In order to understand how something has been created, it has to be taken apart before it can be put back together. I understand this to say that if you can examine the myriad small parts that make up an image and have opinions on why they have been used, then you can start to form individual ideas of meaning behind the image; Deconstruction looks at the relationship between an image and its meaning.

Translation and Interpretation  

Because words/codes can be ambiguous we can never know exactly what an author/photographer intended. We can only interpret his or her text/image in keeping with our own experience and viewpoint.

Derrida was concerned with the interpretation of images and not translation. If I think of something being translated I think of a direct translation such as from one language to another, so, ‘It is a nice day’ becomes ‘C’est une belle journée’ in French or ‘es un buen día’ in Spanish. If I were to interpret it though I could consider if it related to the weather and it is ‘nice’ because it is sunny or is it ‘nice’ because it is my birthday, or because I am on holiday? Derrida was concerned with interpretation.


Going back (again) to my literature days

In writing, because words can be a little ambiguous, we cannot always interpret a text exactly as the author intended and we may never know exactly what the author intended anyway.

The last sentence of Great Expectations is, ‘I saw no shadow of another parting from her’ (Dickens, 2002). Does this mean that Pip and Estella live happily ever after never to be parted? or does it mean that she won’t leave him (and hurt him) again as all they will ever be are friends? It could be a traditional happy ending with marriage on the horizon or it could be an acceptance of being ‘friends apart’ (ibid). As Sharon Boothroyd says in the course notes ‘it takes as much effort to read a book as it does to write it’ and this is an example of where the reader has to work hard to interpret the novel. Being a romantic I favour the happy ending but just as this ending means something to me, it may well mean something different to the next person.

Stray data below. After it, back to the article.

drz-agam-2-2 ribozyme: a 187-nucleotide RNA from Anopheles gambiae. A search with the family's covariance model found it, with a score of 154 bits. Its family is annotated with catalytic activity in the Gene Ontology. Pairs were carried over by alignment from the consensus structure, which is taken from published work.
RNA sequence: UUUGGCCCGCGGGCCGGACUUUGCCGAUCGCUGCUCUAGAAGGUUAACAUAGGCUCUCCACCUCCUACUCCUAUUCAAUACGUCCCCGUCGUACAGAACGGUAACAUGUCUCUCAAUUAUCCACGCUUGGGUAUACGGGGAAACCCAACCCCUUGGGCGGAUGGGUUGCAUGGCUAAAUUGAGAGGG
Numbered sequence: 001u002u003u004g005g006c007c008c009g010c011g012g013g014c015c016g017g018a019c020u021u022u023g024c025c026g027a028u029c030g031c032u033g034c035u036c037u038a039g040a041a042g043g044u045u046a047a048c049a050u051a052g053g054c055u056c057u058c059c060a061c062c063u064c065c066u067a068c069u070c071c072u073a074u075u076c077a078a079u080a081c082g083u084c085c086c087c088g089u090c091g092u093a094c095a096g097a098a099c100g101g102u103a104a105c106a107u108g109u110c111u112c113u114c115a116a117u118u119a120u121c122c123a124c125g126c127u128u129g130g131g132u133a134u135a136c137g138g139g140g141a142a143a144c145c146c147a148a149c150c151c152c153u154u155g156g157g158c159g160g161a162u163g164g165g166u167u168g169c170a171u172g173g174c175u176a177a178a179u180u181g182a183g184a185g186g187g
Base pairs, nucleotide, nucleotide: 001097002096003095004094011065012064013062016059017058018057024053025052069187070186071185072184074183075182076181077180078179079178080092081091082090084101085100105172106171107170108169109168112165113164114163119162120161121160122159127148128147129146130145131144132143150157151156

Derrida expressed ‘the slipperiness and unreliability of language’ (Johnson, 2005) and above is an example of how language is not always black and white in its meaning. Likewise, photographs are also open to interpretation  and essentially, like the author and reader, the photographer and viewer have equal status when assigning meaning to a text or image.

Speaking v writing

When someone speaks and is listened to, there is a reliability and truth behind the communication. The speaker is present at the time the words are heard by the listener so the message is likely to be honest and reliable. However, when someone writes and the writing is read at a later date the writer is not likely to be present at the time of reading. This can lead to differing interpretations to what the author intended.  There is a sense of being removed from the work, because the originator is not present when the work is being interpreted. The same goes for photographs. The photographer is unlikely to be present when the images is viewed.